On June 28, 1930 Oakhurst Golf and Country Club formally opened.
The golf course’s green fee was thirty-five cents ($5 today) to play nine holes and fifty cents to play all day on “a beauty spot in Texas.”
At Oakhurst Golf and Country Club you could eat chicken and steak dinners and dance to the Rythm Stompers Orchestra.
What’s that? You say you’ve never heard of Oakhurst Golf and Country Club?
Ted Longworth, Harry Lee Whitaker, and Norman Voss, former employees of Glen Garden Country Club (see below), founded Oakhurst. Longworth, former Glen Garden pro, and Whitaker leased fifty-four acres east of downtown. Whitaker was the Oakhurst manager. The course’s first pros were Longworth and Ben Hogan. Voss built a two-story frame clubhouse building and operated it. Longworth laid out a nine-hole course. To the east the Oakhurst residential area was out of bounds. To the west the Trinity River was a water trap. To the north, Mount Olivet Cemetery was, well, a death trap. (Map detail from Pete Charlton’s “1000+ Lost Antique Maps of Texas & the Southwest on DVD-ROM.”)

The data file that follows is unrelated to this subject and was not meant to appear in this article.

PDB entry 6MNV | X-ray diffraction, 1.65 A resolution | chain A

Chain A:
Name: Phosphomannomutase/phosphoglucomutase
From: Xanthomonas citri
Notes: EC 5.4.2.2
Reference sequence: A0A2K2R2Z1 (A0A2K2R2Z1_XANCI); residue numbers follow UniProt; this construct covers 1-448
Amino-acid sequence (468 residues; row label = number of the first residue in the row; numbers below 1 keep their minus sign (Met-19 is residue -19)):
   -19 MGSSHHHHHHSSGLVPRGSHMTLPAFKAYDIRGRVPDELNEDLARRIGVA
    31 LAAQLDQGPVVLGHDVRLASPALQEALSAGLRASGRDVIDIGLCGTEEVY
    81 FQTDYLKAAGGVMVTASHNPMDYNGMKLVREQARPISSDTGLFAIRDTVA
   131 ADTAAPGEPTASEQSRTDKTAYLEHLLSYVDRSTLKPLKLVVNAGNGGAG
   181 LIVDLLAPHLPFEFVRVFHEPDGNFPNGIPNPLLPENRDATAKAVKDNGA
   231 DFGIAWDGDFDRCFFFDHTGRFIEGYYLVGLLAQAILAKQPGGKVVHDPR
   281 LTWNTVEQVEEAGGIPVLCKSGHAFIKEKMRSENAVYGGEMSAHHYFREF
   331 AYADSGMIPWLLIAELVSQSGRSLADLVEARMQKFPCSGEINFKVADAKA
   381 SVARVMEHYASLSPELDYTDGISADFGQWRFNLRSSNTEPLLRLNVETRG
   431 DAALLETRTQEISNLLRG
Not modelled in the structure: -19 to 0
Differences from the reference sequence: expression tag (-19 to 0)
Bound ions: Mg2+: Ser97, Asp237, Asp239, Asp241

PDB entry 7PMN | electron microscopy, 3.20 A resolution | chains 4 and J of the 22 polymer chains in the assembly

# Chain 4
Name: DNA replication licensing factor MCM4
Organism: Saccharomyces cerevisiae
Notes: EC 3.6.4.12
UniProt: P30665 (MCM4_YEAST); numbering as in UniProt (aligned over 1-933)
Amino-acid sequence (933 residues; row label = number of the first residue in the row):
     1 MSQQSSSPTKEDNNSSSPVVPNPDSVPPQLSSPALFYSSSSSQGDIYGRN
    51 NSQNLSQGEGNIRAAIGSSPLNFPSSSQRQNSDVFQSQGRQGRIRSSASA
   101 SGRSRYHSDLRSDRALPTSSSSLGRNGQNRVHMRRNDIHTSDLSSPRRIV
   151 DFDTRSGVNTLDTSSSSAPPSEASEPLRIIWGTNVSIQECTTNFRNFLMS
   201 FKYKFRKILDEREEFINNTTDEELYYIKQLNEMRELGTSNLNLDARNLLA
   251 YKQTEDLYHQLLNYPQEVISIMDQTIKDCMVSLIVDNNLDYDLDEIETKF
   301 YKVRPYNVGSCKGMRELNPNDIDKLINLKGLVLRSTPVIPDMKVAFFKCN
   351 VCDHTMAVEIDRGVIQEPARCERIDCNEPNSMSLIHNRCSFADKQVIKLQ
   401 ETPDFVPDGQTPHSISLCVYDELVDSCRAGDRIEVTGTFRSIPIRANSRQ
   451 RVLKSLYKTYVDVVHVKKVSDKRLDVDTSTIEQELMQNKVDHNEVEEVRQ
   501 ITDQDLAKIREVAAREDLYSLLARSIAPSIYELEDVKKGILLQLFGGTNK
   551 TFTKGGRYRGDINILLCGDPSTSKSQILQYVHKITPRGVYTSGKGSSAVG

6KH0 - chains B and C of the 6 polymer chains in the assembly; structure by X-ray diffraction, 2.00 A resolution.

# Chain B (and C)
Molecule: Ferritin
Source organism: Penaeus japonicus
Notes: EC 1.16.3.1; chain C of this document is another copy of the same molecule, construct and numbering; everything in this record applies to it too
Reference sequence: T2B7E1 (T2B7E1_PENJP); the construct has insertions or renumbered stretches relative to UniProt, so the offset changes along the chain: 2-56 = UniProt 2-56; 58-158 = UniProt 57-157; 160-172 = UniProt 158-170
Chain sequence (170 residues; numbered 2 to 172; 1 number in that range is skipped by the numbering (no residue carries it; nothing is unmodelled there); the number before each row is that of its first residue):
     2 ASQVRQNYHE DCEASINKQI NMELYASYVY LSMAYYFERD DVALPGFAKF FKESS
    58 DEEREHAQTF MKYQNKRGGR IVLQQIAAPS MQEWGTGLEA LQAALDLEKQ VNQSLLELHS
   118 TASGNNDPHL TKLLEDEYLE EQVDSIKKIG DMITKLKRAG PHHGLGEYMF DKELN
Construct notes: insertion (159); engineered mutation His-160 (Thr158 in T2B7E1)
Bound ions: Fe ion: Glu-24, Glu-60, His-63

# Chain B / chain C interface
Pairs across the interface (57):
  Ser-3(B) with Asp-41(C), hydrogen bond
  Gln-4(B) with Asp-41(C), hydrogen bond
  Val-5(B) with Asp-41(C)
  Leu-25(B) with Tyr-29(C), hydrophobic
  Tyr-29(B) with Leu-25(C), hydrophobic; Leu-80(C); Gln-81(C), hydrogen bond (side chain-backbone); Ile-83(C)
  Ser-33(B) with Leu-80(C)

The Star-Telegram on August 9 said course pro Hogan had just broken the course record. Of course, the course had been open only six weeks.
On September 7, 1933 2-irons were outmatched by two shootin’ irons as a pair of armed men hid in the dense woods of the course and approached golfers R. L. Johnson and R. B. Greenlee of Dallas on the fifth hole. The robbers took a total of $411. Fort Worth historian Harry Max Hill notes that Ben Hogan was playing on the course at the time of the robbery. Hogan wanted to fetch a rifle he kept in his car and give chase, but his playing partners dissuaded him from pursuing the two robbers in his desire to shoot a hole in one.
Speaking of holes-in-one, also in 1933 a “dodo” (one of the lesser-known birds of golf) was shot on the seventh hole.
In 1937 Hogan became Oakhurst’s pro-manager. But the country club closed the next year.
Interstate 35W and the campus of Calvary Cathedral International cover much of the Oakhurst course now, but this building, Harry Max Hill says, was the pro shop.